Clutter purges around the new year just seem natural. But what if you did it all year long, as a habit? That’s what my friend Jennifer does, and she’s one of the most creative and multi-talented people I know.
I just got off Skype with Jennifer. She was calling in from Cartagena, Colombia. Last time we chatted, she was in Argentina. (Or was that the call from Vietnam? ) We discussed the screenplay and the book she is writing, and then the conversation turned to her travels. We both agree that getting out of your own petri dish is a great way to get creative. She is usually in some exotic place for months at a time, or planning her next trip.
One of the things that makes travel so freeing for both of us is that you’ve only got exactly what you need with you, and nothing else. Clutter is just not allowed. In fact, while I’m pretty disorganized and cluttered at home, with the detritus of creative projects strewn everywhere and multiple sets of colored pencils and markers (I keep buying more because I forget what I’ve got…and they’re so pretty), on the road I am as anal as they come. And invariably, I have my best ideas without all that stuff around. When I went on my solo retreatin Sedona last year, I only brought what I needed for that one project, all neatly organized, and I almost cried with relief. As a DaVinci, I tend to accumulate so many things — the accoutrements of a million and one projects and crafts.
Jennifer doesn’t just not bring a lot on her trips. She gives away pretty much anything she does bring, right down –on her last stop –to her favorite jeans. She figures the item has given her all the pleasure it should and it’s time to pass it on to someone else who can really appreciate it. Many times she is in poor countries where something she has used and loved for years are someone else’s newly prized treasure. She describes the joy she spreads just by letting go of things instead of jamming them into her suitcase.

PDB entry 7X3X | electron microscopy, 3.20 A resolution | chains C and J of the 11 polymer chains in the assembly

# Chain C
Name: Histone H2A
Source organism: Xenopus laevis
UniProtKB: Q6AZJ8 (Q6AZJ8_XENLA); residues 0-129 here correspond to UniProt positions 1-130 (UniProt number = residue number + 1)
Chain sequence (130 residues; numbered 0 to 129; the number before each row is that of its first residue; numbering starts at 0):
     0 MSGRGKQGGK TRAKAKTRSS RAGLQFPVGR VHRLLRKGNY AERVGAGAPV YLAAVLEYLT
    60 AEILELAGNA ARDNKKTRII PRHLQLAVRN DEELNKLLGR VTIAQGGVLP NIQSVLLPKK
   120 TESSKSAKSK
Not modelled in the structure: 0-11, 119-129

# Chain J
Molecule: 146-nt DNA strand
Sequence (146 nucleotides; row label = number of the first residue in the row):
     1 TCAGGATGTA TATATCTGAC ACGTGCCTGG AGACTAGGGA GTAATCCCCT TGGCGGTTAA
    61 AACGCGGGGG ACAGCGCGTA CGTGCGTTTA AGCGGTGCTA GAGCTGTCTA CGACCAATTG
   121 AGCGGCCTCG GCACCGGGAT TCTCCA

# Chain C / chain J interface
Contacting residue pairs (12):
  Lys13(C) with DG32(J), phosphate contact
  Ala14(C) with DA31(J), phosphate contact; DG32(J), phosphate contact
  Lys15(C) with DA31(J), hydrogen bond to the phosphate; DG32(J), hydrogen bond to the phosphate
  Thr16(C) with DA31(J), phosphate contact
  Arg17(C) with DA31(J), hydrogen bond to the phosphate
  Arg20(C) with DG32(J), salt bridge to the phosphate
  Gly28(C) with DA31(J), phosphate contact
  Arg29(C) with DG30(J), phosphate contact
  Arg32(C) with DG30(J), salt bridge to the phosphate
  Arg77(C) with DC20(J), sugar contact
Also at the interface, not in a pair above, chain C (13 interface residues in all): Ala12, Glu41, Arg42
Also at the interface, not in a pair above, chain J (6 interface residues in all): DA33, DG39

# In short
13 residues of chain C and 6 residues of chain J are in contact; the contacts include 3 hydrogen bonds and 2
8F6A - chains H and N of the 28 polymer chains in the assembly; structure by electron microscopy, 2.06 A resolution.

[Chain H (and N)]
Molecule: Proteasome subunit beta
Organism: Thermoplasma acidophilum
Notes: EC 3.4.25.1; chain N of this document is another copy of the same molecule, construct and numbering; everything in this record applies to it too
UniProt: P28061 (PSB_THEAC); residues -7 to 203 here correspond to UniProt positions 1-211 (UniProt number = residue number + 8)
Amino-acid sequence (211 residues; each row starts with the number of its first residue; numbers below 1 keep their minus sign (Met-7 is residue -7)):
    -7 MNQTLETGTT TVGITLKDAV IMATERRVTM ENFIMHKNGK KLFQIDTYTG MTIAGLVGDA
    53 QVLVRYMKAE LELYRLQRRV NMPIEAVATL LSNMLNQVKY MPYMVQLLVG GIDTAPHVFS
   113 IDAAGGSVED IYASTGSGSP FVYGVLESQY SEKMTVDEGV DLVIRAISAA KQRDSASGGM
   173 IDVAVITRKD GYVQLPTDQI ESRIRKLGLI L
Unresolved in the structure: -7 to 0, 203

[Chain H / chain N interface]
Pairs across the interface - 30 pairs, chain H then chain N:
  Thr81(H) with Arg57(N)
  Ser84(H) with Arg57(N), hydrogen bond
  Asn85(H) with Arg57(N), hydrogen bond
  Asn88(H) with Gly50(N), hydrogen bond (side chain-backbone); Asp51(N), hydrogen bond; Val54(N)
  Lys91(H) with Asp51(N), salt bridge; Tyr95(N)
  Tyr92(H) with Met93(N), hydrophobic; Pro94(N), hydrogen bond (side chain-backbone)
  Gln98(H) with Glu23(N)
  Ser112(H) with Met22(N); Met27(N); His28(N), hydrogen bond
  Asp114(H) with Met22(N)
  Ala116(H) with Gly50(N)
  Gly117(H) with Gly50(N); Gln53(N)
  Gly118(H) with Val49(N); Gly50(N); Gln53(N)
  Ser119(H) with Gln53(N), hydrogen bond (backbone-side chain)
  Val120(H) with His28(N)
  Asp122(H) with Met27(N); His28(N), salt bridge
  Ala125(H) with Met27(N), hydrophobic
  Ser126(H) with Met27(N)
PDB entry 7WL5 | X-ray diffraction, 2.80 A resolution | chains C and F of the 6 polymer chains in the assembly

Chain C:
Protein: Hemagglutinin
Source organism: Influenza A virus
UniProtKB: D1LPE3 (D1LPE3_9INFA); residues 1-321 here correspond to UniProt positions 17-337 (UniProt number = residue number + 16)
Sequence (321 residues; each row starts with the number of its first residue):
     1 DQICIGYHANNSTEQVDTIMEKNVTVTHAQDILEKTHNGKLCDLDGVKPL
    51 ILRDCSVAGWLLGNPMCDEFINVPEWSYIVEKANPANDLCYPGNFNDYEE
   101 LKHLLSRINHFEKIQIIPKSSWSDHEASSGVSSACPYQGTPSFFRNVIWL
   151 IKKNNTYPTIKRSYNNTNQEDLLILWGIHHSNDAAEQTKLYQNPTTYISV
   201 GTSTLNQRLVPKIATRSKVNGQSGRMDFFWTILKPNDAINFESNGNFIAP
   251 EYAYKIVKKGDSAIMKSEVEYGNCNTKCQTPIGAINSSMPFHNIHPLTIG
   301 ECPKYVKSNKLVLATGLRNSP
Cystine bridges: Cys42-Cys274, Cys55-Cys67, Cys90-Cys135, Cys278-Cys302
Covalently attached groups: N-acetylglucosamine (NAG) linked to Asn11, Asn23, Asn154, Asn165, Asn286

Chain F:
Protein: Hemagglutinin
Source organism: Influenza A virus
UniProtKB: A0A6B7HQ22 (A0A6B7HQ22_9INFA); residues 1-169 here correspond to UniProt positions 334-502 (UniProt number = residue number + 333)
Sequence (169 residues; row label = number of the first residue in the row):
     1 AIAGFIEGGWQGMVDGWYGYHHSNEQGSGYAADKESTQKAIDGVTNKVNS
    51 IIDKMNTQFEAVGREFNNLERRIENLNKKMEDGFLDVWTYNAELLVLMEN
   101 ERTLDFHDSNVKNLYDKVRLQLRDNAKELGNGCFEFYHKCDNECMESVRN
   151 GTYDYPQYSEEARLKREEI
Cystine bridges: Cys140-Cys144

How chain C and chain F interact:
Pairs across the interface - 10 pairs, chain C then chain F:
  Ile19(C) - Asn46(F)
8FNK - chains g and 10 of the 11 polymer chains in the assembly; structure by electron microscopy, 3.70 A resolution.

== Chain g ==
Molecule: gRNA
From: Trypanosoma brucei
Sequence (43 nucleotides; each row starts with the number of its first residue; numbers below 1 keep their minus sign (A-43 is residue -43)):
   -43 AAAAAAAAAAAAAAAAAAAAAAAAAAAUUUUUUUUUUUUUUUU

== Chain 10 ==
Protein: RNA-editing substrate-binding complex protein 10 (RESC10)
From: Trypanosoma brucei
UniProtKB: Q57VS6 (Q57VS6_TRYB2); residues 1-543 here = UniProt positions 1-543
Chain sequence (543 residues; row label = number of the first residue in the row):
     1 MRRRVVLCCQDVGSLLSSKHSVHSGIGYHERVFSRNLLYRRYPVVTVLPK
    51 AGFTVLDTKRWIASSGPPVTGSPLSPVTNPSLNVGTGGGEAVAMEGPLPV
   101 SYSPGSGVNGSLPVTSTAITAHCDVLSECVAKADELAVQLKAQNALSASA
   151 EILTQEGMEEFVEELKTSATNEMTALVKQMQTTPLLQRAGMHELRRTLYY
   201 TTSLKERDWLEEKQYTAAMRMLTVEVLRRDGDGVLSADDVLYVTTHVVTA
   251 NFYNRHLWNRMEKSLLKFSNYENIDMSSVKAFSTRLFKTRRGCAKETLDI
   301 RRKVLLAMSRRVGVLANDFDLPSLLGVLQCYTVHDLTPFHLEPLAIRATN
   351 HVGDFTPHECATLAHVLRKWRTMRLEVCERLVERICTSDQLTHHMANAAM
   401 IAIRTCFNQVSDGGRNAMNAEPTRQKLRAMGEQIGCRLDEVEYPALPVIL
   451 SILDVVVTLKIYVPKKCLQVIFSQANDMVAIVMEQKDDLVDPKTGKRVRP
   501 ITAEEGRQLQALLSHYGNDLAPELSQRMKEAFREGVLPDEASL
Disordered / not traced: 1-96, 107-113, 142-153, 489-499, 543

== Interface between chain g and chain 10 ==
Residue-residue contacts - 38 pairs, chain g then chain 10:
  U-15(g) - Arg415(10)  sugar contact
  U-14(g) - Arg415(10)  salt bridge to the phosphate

As I looked around my full-to-bursting living room with dismay and felt jealous of Jennifer’s detachment from her possessions, she suggested that I give away something to everyone who comes to visit. That I go “shopping” through my stuff and look for things that someone I know might love. Even if it’s something I’m concerned “I might need someday.”
It’s tough, but it might be worth a try. After all, it’s the bargain of the century, giving someone else joy with something I’ve been taking for granted. And maybe someday, I won’t have to leave home to feel free.
Activity: Pick one room or one set of items in your home (such as books, art supplies, etc.) First, are there any duplicates, or items you’ve been saving for “someday”? Set those aside. Books you’ve read already, or have not gotten around to reading for over six months? What about those magazines? Now, imagine someone who might love to have these things that, for you, are really just taking up space (physical and mental). Those magazines and extra art supplies would make an underfunded second-grade teacher’s day. The books would be a blessing to a retirement home, or you can make a game of matching each of them with friends and family who would love it and sending it on its way. The point is having a picture of the happiness you could give, just by giving up something that’s actually providing less value to you than it could to someone else.
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Are you struggling with too many talents, skills, ideas? You may have The DaVinci Dilemma™! Find tools, fun quizzes, coaching, inspiration and solutions for multi-talented people at http://www.davincidilemma.com/ .